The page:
Left ventricular (LV) hypertrophy is very common, particularly among hypertensives. The presence of LV hypertrophy profoundly affects morbidity and mortality from cardiovascular diseases and stroke, and is now recognized as the most important predictor of chronic heart failure. Hypertension, obesity, and diabetes are important determinants of LV hypertrophy, but they fail to identify many individuals with the condition, suggesting that other factors, likely genetic in origin, play a role. Although much research has been undertaken to understand the causes of hypertrophy and the medical treatments that can lead to its regression, much remains unknown about its genetic basis. LV hypertrophy is considered a complex genetic disease, likely representing an interaction of several genes with the environment. The heritability of LV mass, measured as a quantitative trait, falls between 0.3 and 0.7 in different populations, suggesting it has a familial component. Genes encoding proteins involved in LV structure, as well as genes encoding cell signal transduction, hormones, growth factors, calcium homeostasis, substrate metabolism, and blood pressure are likely candidates for the development of common forms of LV hypertrophy. An overview of the pathophysiology of LV hypertrophy and dysfunction is provided, in addition to evidence of the genetic basis for LV hypertrophy in humans and animal models.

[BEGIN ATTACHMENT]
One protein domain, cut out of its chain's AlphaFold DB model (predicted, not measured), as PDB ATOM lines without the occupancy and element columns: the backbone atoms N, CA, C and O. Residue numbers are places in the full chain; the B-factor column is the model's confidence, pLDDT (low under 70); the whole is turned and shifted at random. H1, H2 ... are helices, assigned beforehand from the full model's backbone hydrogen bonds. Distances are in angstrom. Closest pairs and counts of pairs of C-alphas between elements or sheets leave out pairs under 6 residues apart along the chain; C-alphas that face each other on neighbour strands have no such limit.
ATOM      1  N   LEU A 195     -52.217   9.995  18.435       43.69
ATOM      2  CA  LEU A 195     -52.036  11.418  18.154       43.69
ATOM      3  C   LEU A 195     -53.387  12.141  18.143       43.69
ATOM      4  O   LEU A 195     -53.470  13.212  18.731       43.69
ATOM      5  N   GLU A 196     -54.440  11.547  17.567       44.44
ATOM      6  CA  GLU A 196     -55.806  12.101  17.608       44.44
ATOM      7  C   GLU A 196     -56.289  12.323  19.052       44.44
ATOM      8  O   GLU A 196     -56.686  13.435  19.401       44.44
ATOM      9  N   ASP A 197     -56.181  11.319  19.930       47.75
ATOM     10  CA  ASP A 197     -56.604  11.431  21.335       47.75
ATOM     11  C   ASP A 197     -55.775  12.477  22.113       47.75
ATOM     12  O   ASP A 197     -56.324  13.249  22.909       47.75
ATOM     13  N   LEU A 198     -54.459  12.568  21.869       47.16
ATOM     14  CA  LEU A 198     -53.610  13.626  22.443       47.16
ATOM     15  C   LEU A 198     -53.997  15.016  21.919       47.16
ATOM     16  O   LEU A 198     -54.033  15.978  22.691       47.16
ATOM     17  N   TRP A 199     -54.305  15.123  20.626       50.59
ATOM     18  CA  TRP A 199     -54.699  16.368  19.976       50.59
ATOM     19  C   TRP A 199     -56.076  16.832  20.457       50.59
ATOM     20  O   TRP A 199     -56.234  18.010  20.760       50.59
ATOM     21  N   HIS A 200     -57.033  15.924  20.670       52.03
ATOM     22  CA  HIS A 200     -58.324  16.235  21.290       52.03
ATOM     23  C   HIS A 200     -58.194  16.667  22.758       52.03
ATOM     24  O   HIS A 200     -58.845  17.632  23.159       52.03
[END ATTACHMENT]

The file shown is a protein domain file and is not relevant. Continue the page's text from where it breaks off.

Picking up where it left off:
|Number of pages||6|
|Journal||Current Hypertension Reports|
|State||Published - Feb 2004|
ASJC Scopus subject areas
- Internal Medicine